The City of Toronto can expect to have a decision soon about whether the province’s new law to slash council from 47 to 25 seats will stand.
Judge Edward Belobaba told an Ontario Superior Court Friday that after the day’s hearings, he would need until Sept. 10 — or Sept. 11 at the latest — to make a ruling on the challenges to Bill 5, the Better Local Government Act.
He said his aim was to have it before Sept. 14, the nomination deadline for councillors and school board trustees.
The three challenges — from the city, as well as council candidates and voters — hinge on Charter rights, constitutional principles and effective representation, among other issues.
But Belobaba said if there is a genuinely persuasive argument against Bill 5, it will find itself under Section 2(b) — freedom of expression — of the Charter of Rights and Freedoms.
City lawyer Diana Dimmer argued Toronto has the power to change ward boundaries and the composition of council.
She said the city commissioned an independent review of the boundaries, with the guiding principle being whether there’s effective representation — a notion, she pointed out, that goes back to confederation.
“Dividing the city into 25 wards creates ward sizes that are significantly larger than ward sizes of any other municipality in Ontario,” the city’s legal team has said. “Such a redistribution of wards does not provide for effective representation now or in the future.”
Dimmer also chided Premier Doug Ford for comments he made at Queen’s Park suggesting city council will debate for 10 hours about getting a cat out of a tree.
“This isn’t a joke. This is very serious,” she said, noting Toronto’s government is the sixth largest in Canada, after Ottawa and a handful of provinces.
Belobaba acknowledged Toronto might have a “dysfunctional council” and “time-wasting debates,” but he also cited a Supreme Court decision outlining “the right to have one’s grievances heard by a local representative.”
Bill’s impact on marginalized groups
Goldblatt Partners — representing council candidate Chris Moise and voter Ish Aderonmu and advocacy group Women Win TO — said Bill 5 interferes with fundamental charter and electoral rights and disproportionately affects people of colour, women and LGBTQ candidates.
Lawyer Heather Ann McConnell said the bill further disadvantaged these groups, “widen[ing] the gap of discrimination for candidates, electors and community groups.”
Howard Goldblatt also argued that although the city clerk said switching back to a 47-ward election at this point wouldn’t be possible “without concerns for the integrity of the vote,” those comments weren’t categorical.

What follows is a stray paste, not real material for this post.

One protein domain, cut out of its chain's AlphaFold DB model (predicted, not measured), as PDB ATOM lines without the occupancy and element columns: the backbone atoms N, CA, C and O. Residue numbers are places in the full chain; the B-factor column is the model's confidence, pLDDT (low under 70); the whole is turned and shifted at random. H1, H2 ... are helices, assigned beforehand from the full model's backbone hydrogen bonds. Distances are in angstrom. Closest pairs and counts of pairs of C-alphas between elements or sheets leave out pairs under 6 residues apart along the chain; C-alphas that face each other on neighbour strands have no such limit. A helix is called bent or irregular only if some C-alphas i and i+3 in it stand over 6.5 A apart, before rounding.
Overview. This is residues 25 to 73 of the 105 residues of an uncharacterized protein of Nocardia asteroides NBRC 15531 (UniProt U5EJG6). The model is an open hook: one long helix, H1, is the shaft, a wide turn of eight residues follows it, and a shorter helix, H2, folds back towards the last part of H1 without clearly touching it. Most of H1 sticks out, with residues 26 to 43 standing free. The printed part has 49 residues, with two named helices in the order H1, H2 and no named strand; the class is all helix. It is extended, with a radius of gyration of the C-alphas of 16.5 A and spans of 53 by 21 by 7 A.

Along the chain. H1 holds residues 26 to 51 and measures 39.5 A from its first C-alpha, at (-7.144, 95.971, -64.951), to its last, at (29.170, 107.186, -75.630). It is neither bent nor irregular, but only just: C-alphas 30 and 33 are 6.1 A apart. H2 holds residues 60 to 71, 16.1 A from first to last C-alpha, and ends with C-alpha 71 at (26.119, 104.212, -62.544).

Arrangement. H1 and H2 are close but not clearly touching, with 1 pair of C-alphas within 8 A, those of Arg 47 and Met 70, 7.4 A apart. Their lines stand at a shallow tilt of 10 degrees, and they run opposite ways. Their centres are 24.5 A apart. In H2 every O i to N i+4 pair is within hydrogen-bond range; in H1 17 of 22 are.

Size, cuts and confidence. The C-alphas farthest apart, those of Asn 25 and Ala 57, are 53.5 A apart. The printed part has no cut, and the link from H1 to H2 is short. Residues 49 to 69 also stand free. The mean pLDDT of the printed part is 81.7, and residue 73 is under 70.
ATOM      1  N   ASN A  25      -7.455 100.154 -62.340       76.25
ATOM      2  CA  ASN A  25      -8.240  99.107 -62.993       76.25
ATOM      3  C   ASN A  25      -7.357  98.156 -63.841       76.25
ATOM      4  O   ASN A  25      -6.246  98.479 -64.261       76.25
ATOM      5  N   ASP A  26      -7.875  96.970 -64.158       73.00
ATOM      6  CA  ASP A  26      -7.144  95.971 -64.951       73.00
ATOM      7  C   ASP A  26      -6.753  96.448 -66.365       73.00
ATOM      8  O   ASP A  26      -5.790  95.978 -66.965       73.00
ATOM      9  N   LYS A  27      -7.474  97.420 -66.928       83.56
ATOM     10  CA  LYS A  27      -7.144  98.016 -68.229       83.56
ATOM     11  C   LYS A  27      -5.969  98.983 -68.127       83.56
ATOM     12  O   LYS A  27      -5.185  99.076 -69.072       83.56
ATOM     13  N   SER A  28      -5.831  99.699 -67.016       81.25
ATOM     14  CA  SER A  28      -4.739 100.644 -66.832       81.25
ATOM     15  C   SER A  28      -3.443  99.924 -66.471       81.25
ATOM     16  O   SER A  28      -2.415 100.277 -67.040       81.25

He said all of the preparation for the 47-ward structure has been preserved.
“In fact, it can be done,” he said. “It needs to be done.”
Timing of Bill 5
Paliare Roland Rosenberg Rothstein — representing a group of council hopefuls and voters who were serving as intervenors and were not party to any of the applications — said Bill 5 interferes with democracy.
Donald Eady said Queen’s Park “has come into the City of Toronto, and only the City of Toronto, and has changed the rules of the game two-thirds of the way through an election campaign.”
He called it a “very serious incursion into democratic process.”
The province’s lawyers argued Bill 5 achieves great voter parity by evening out the population in each ward so each vote has similar weight.
But lawyers for council candidate Rocco Achampong called the province’s argument flawed and short-sighted.
They also said the federal boundary review is “totally inappropriate” for local government, and if applied to other municipalities, would leave Hamilton with five councillors, North Bay with one, and Barrie with none.
“Toronto was singled out for this treatment,” said Gavin Magrath.
Meanwhile the province’s lawyer Robin Basu said it does not have to consult municipalities, calling them “creatures of the Legislature.”
He claimed solicitor-client privilege and refused to confirm Belobaba’s suspicions that the Ford government did not seek legal advice before proceeding with the bill.
He also reiterated the city clerk’s comments about maintaining the integrity of the election and addressed the timing issue, saying intervening after the election would have been even more disruptive.
Bill 5, which became law on Aug. 14, also cancels planned elections for regional chairs in Muskoka, Peel, York and Niagara, turning them into appointed roles, and redraws school ward boundaries.
Belobaba postponed the Toronto District School Board’s challenge of the trustee changes until a decision is made on the main issue of council cuts.